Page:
Auburn Chef First in State to Join Sustainable Seafood Program

By | September 22, 2017
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Fish on ice
Photo by Jakub Kapusnak
Auburn leads the state in fisheries research, and now, in restaurants dedicated to sustainable fishing practices.
The Depot, located downtown, is the first restaurant in Alabama to join the James Beard Foundation’s prestigious Smart Catch program, a nationwide initiate for chefs to serve responsibly-farmed and sustainably-harvested seafood.
For The Depot’s executive chef Scott Simpson, that means carefully sourcing the finfish and shellfish he serves in dishes such as Jamaican jerk swordfish steaks and pink peppercorn scallops with grapefruit-chili butter.
The Depots chef Scott Simpson
The Depot’s executive chef, Scott Simpson, says customers in his Auburn restaurant want to make sustainable seafood choices. Photo courtesy of The Depot.
"This is something we were already deeply committed to, so it was only natural we participate," Simpson says. "With so many fisheries and oceans being over-fished, it’s critical that we create an active effort to educate diners and protect our fragile marine ecosystem."
As a member of the program, Simpson will receive menu consultation, training materials for his staff, guidance in working with environmentally-responsible suppliers and frequent updates from Smart Catch on the state of marine life.
The program’s sustainability criteria are based on “the health and abundance of fish and seafood stocks, the impacts of commercial fishing and harvesting on habitats and ecosystems, the degree of bycatch and the effectiveness of fishery management systems,” according to a press release from the foundation.
To qualify, The Depot had to report its volume of seafood purchased, species, country of origin and catch method for a period of three months. “Once the assessment was completed, it was reviewed by an outside consultant, who is an internationally recognized expert in seafood sustainability,” says Katherine Miller, senior director of policy and advocacy at the James Beard Foundation.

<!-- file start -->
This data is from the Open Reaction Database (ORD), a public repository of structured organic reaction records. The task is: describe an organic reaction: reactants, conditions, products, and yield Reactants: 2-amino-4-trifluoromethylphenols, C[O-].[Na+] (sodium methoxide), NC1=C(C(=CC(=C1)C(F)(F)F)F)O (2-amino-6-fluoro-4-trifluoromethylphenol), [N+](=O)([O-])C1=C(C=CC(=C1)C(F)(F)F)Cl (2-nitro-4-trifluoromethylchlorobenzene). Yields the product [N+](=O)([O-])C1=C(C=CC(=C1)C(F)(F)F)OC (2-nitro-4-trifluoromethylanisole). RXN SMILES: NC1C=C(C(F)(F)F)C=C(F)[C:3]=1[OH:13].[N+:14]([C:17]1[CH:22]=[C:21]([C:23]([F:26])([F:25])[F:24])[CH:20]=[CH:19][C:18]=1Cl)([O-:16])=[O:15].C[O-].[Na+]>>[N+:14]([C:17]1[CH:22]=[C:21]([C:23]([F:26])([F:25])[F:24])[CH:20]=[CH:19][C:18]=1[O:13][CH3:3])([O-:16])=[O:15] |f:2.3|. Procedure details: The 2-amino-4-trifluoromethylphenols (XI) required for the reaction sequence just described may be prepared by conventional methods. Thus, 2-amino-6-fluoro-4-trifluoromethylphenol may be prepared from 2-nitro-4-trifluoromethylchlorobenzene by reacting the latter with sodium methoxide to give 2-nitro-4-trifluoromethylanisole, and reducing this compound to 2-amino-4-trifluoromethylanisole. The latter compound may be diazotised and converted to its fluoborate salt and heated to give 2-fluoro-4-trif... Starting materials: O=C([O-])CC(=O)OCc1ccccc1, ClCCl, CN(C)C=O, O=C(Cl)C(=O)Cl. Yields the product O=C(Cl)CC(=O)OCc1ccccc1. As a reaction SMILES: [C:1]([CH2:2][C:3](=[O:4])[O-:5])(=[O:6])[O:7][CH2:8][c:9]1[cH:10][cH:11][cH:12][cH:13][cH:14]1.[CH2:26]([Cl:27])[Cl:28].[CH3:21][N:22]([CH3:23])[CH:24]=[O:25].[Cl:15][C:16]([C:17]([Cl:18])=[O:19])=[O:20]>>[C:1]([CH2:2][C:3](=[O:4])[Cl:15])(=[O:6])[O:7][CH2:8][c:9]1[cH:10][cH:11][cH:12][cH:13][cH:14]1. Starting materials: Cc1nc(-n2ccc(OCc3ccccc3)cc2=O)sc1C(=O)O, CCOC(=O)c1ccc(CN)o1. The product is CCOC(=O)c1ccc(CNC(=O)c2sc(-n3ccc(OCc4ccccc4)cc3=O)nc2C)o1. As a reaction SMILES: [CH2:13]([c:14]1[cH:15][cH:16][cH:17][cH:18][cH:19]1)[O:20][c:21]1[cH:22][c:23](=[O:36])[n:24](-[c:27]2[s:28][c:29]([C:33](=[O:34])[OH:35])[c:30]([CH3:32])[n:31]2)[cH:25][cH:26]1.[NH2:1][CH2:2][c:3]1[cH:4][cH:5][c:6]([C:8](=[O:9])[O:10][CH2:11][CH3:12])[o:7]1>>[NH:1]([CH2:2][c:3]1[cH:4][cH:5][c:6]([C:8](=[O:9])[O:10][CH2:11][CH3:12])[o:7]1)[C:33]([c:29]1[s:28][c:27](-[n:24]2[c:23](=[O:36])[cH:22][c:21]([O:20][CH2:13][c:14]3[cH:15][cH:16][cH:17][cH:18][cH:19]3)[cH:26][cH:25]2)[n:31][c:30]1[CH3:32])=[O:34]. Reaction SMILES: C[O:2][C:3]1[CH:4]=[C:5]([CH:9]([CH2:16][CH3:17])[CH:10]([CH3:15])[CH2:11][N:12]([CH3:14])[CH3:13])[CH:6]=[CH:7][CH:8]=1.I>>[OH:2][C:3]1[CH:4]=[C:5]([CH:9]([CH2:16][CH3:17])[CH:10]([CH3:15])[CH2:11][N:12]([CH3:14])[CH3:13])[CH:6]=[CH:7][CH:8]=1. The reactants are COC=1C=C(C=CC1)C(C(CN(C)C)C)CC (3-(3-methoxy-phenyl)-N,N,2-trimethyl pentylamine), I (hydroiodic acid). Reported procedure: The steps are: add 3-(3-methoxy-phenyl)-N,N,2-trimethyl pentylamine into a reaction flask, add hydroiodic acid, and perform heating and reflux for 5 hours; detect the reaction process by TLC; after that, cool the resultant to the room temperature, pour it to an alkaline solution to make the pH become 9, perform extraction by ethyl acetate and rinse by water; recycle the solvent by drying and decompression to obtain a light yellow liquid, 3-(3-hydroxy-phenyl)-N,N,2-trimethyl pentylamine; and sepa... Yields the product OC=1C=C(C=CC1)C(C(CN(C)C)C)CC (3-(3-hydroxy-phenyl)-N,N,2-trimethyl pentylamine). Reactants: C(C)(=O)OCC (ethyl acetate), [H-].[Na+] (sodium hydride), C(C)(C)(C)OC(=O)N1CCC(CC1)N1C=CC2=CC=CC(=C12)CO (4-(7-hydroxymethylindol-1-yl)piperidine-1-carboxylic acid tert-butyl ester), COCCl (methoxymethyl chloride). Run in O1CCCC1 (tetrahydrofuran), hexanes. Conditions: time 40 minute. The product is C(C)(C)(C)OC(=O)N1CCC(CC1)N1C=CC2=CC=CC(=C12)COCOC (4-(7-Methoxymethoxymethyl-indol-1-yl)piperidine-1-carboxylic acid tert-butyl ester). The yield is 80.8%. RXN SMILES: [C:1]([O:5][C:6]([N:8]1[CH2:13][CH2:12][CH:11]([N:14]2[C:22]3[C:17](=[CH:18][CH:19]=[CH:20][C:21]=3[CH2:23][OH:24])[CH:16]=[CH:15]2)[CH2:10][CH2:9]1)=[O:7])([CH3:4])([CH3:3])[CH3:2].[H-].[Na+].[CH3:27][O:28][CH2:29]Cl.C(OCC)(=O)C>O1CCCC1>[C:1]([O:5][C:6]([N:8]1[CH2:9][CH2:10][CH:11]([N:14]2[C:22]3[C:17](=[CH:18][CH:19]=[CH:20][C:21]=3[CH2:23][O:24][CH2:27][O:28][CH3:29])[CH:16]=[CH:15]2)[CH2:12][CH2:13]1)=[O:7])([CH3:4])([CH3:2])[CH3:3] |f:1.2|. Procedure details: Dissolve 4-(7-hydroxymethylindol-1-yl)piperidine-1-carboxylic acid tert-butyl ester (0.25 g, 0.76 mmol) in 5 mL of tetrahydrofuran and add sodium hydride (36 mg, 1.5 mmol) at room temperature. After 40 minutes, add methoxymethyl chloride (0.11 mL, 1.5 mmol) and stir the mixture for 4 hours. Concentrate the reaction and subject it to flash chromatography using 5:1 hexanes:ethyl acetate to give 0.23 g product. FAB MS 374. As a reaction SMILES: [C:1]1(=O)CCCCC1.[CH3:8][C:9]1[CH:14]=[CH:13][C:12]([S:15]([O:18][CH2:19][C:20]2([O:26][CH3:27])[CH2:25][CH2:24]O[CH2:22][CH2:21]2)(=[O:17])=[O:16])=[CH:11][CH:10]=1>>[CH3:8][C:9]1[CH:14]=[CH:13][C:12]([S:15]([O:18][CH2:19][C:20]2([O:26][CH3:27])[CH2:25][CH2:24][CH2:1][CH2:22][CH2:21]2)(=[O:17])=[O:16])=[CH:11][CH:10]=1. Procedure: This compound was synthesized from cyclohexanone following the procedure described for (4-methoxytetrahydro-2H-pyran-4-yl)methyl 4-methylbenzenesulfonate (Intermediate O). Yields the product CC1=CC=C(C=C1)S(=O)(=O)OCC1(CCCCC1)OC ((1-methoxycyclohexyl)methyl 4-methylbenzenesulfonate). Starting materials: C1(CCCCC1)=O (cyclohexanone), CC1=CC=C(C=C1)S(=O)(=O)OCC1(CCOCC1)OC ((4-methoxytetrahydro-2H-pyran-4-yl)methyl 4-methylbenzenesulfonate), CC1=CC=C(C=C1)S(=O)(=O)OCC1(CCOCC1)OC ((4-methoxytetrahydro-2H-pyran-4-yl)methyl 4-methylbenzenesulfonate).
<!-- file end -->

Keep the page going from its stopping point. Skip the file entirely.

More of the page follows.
The consultant compared the restaurant’s data against seafood research from the National Oceanic and Atmospheric Administration’s (NOAA) Fish Stock Sustainability Index, the Monterey Bay Aquarium’s Seafood Watch program and Ocean Wise, a conservation organization. The Depot was the first in Alabama to pass.
“By joining the Smart Catch program, I am now creating accountability for both me and my seafood suppliers," Simpson says. "We are actively tracking where our fish comes from and how it is caught. We are publicly committing to sourcing sustainable and responsibly-harvested seafood and encouraging others to do the same. My hope is that more restaurants in Alabama will follow suit."
Simpson is required to complete an assessment every three months (four times a year) to maintain his restaurant's membership in the program.
Jami Bailey, chef liaison for Smart Catch, says Simpson's membership will help educate other chefs and restaurant diners. “The Depot is leading the way for greater sustainability of our seafood for the future,” Bailey says.
Article from Edible Lower Alabama at
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